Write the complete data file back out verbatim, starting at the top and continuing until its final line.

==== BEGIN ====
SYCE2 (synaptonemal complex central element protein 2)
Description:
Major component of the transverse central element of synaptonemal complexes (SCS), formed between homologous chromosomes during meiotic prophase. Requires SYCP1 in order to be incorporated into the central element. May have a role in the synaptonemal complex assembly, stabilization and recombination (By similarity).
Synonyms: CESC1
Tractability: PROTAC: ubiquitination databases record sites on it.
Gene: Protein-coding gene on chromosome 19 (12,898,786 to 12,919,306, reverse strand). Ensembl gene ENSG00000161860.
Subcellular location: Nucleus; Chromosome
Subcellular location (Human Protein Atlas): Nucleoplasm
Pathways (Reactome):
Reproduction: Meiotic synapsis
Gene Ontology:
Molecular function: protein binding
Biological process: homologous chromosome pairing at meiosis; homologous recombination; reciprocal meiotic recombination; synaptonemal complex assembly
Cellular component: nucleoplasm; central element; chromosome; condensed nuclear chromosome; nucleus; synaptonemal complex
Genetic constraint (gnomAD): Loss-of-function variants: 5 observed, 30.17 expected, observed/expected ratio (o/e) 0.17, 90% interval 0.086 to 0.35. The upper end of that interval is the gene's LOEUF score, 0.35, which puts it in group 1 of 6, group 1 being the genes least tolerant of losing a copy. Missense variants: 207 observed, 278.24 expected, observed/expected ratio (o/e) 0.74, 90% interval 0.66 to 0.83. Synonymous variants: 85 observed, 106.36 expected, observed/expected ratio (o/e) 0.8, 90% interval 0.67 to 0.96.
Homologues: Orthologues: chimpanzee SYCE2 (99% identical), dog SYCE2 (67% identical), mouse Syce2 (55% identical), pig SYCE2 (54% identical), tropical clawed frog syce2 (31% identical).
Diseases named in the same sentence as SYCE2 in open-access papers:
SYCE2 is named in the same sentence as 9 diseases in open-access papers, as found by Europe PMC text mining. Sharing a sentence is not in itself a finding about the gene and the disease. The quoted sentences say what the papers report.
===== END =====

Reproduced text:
SYCE2 (synaptonemal complex central element protein 2)
Description:
Major component of the transverse central element of synaptonemal complexes (SCS), formed between homologous chromosomes during meiotic prophase. Requires SYCP1 in order to be incorporated into the central element. May have a role in the synaptonemal complex assembly, stabilization and recombination (By similarity).
Synonyms: CESC1
Tractability: PROTAC: ubiquitination databases record sites on it.
Gene: Protein-coding gene on chromosome 19 (12,898,786 to 12,919,306, reverse strand). Ensembl gene ENSG00000161860.
Subcellular location: Nucleus; Chromosome
Subcellular location (Human Protein Atlas): Nucleoplasm
Pathways (Reactome):
Reproduction: Meiotic synapsis
Gene Ontology:
Molecular function: protein binding
Biological process: homologous chromosome pairing at meiosis; homologous recombination; reciprocal meiotic recombination; synaptonemal complex assembly
Cellular component: nucleoplasm; central element; chromosome; condensed nuclear chromosome; nucleus; synaptonemal complex
Genetic constraint (gnomAD): Loss-of-function variants: 5 observed, 30.17 expected, observed/expected ratio (o/e) 0.17, 90% interval 0.086 to 0.35. The upper end of that interval is the gene's LOEUF score, 0.35, which puts it in group 1 of 6, group 1 being the genes least tolerant of losing a copy. Missense variants: 207 observed, 278.24 expected, observed/expected ratio (o/e) 0.74, 90% interval 0.66 to 0.83. Synonymous variants: 85 observed, 106.36 expected, observed/expected ratio (o/e) 0.8, 90% interval 0.67 to 0.96.
Homologues: Orthologues: chimpanzee SYCE2 (99% identical), dog SYCE2 (67% identical), mouse Syce2 (55% identical), pig SYCE2 (54% identical), tropical clawed frog syce2 (31% identical).
Diseases named in the same sentence as SYCE2 in open-access papers:
SYCE2 is named in the same sentence as 9 diseases in open-access papers, as found by Europe PMC text mining. Sharing a sentence is not in itself a finding about the gene and the disease. The quoted sentences say what the papers report.